A proposal approved by the committee says coaches would be allowed to challenge both called and potential defensive pass interference fouls under certain conditions.
The move, still subject to final approval by the league's board of governors who meets later this spring, would make the CFL the first football league to subject the penalty to video review.
"Pass interference is one of the toughest calls to make," said Glen Johnson, the CFL's vice-president of officiating. "This gives us a second opportunity to get it right on a penalty that can have a great impact on a game."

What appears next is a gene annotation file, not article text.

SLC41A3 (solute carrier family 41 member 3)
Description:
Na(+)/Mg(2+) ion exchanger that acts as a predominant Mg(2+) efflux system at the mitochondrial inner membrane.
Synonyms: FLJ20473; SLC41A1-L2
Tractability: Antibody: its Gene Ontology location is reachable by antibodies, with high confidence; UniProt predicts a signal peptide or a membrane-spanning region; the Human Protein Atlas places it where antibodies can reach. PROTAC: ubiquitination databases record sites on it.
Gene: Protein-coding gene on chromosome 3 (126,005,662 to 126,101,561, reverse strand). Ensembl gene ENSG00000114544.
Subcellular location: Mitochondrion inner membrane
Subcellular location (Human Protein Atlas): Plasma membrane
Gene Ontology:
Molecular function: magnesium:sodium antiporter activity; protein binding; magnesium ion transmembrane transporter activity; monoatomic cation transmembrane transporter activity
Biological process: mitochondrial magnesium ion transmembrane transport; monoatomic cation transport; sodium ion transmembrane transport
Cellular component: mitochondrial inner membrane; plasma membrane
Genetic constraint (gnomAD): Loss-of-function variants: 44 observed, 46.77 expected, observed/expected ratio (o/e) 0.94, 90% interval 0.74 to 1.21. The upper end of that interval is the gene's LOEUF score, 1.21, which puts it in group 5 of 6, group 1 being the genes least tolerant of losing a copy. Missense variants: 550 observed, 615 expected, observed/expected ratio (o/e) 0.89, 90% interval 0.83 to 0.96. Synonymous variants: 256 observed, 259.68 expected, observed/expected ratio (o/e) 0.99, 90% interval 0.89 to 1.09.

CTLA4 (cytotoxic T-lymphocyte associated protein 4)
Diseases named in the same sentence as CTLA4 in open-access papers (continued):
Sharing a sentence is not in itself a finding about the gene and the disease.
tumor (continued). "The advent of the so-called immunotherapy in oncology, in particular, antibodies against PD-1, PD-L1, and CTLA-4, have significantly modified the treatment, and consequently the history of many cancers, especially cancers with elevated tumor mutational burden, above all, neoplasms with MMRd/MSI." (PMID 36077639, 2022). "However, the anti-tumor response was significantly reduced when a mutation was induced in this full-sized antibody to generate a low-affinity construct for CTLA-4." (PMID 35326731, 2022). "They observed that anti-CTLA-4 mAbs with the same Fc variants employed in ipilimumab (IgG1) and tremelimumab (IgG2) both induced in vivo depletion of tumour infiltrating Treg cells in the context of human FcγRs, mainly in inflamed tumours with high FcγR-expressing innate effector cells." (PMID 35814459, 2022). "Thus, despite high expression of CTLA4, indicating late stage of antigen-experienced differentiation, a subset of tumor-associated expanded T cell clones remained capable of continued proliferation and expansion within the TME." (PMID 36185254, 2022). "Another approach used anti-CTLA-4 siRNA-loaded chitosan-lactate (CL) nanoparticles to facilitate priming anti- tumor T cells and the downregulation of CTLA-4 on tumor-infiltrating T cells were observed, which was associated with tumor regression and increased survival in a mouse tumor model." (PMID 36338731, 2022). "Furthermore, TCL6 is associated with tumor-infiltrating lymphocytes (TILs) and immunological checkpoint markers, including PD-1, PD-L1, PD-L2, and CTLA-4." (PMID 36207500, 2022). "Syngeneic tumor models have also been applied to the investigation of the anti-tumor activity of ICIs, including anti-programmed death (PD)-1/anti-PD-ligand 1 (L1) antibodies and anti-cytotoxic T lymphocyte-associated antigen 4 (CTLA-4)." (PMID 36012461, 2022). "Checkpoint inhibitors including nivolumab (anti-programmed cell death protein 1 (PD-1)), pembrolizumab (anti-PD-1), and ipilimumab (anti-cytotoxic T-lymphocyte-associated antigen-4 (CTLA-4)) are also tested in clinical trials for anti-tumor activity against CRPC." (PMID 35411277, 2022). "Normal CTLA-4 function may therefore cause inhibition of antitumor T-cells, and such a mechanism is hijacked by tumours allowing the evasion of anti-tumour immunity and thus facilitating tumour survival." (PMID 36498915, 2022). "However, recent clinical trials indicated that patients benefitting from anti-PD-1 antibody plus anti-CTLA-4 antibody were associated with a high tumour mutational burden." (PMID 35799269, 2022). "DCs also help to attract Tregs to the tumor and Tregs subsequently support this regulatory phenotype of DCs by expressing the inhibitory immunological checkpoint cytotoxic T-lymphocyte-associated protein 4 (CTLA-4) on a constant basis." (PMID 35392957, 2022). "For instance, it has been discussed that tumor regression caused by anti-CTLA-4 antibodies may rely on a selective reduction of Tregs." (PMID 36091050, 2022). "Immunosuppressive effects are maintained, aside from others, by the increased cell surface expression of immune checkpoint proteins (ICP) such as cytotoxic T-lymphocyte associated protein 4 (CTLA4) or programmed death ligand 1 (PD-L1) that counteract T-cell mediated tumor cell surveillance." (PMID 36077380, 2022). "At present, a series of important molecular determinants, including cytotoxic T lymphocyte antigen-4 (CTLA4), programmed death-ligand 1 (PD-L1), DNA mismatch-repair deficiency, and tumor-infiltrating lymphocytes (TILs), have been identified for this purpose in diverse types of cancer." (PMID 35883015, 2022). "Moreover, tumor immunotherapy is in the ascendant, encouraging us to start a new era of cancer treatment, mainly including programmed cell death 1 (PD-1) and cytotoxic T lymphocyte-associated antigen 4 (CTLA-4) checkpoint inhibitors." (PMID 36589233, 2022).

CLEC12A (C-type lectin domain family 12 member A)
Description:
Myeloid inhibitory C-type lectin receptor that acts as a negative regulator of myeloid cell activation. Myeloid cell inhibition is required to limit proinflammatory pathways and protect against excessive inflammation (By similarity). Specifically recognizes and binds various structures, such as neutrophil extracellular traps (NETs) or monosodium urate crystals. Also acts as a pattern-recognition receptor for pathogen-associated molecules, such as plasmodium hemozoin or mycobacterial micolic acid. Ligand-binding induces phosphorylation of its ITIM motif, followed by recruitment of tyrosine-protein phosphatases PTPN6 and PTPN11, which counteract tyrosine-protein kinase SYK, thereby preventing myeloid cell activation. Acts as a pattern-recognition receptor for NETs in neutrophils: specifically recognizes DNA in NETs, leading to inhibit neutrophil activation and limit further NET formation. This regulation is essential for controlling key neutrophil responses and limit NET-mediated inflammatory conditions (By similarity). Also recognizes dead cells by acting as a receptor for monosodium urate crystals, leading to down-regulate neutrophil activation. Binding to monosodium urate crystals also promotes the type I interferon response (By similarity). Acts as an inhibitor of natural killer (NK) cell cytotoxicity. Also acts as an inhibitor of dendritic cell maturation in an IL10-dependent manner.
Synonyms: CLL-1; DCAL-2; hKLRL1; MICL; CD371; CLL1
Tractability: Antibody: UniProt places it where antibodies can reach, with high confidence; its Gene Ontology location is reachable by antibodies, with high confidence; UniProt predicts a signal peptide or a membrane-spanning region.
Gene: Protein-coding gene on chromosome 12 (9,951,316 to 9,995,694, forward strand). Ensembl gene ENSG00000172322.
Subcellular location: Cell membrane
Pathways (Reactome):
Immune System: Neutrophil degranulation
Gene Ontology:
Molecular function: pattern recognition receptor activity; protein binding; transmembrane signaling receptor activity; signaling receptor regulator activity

The committee also voted in favour of expanding the role of the league's command centre to automatically review specific turnovers of fumbles lost and interceptions and detect illegal participation during a play.
It approved a number of changes designed to further protect the safety of players, including eliminating low blocks below the waist, and clarifying the rules of illegal blows to an opponent's neck or head.
The committee also approved rule changes aimed at scoring and improving the flow of the game, such as allowing quarterbacks for each team to use their own team supplied Wilson footballs, provided they have met the "new ball" quality standard established by the league.